Book Circles: 2nd Thursday & 4th Thursday Book Circles 

2nd THURSDAY BOOK CIRCLE - Education For Action

Book for 2022:

We will be taking a deep dive into a thought provoking book, a chapter or two at a time, throughout the year.   We will be announcing the book soon.  Join us whenever you can make it on the 2nd Thursday of the month at 6:30 - 8:00 pm ET on Zoom!  Contact Darren Utley to be added to the mailing list for the Education For Action Book Circle.

The co-conveners of this Book Circle are Darren Utley and Cheryl Goode.

4th THURSDAY BOOK CIRCLE - Reading For Change

The 4th Thursday Reading For Change Book Circle is for book lovers looking for the perfect way to share thoughts and ideas on race, using today’s writers and old favorites. From Michelle Obama’s Becoming, to Ben Campbell's Richmond's Unhealed History, this group covers novels from the bestseller list to classic civil rights literature, to books written by up and coming authors.  Enjoy fellowship and phenomenal reads most 4th Thursdays of the month on Zoom. 6:30 - 8:00 pm ET.

We do not meet in November and December.

Co-Conveners: Cheryl Goode, Karen Franklin, Brett Hoag, Doug Steele, and Marsha Summers

If you'd like the latest information about Book Circle events contact us for more information or to be added to our mailing list.

To see a list of books our circle has discussed, please click here.

August 2022 (4th Thursday)

For August 2022 we will discuss The 1619 Project: A New Origin Story, created by Nikole Hannah-Jones. Here is a summary of the book, courtesy of the site Goodreads:

"The 1619 Project: A New Origin Story offers a revealing vision of the American past and present.

In late August 1619, a ship arrived in the British colony of Virginia bearing a cargo of twenty to thirty enslaved people from Africa. Their arrival led to the barbaric and unprecedented system of American chattel slavery that would last for the next 250 years. This is sometimes referred to as the country’s original sin, but it is more than that: It is the source of so much that still defines the United States.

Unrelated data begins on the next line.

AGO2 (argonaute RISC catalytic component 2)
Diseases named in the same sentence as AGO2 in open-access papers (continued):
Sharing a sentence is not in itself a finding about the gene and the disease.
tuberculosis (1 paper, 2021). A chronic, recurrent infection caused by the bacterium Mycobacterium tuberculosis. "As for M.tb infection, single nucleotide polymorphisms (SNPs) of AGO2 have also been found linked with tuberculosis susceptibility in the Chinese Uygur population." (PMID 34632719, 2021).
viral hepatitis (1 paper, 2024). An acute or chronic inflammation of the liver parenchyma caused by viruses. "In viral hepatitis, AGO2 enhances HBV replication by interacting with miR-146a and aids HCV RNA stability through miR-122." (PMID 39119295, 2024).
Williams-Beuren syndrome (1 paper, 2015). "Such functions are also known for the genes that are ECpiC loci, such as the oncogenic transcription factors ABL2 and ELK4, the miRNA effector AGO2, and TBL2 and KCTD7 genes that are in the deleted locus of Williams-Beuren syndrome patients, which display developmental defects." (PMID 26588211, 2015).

The 1619 Project: A New Origin Story builds on The New York Times Magazine’s award-winning “1619 Project,” which reframed our understanding of American history by placing slavery and its continuing legacy at the center of our national narrative. This book substantially expands on the original "1619 Project, "weaving together eighteen essays that explore the legacy of slavery in present-day America with thirty-six poems and works of fiction that illuminate key moments of oppression, struggle, and resistance. The essays show how the inheritance of 1619 reaches into every part of contemporary American society, from politics, music, diet, traffic, and citizenship to capitalism, religion, and our democracy itself. This legacy can be seen in the way we tell stories, the way we teach our children, and the way we remember. Together, the elements of the book reveal a new origin story for the United States, one that helps explain not only the persistence of anti-Black racism and inequality in American life today, but also the roots of what makes the country unique. 

The book also features an elaboration of the original project’s Pulitzer Prize–winning lead essay by Nikole Hannah-Jones on how the struggles of Black Americans have expanded democracy for all Americans, as well as two original pieces from Hannah-Jones, one of which makes a case for reparative solutions to this legacy of injustice."

Here is a 5-minute video in which Nikole Hannah-Jones discusses what led her to create this book:

September 2022 (4th Thursday)

In September 2022 we will discuss Reconstructing the Gospel: Finding Freedom from Slaveholder Religion by Jonathan Wilson-Hartgrove. Here is a summary of the book, courtesy of the site Goodreads: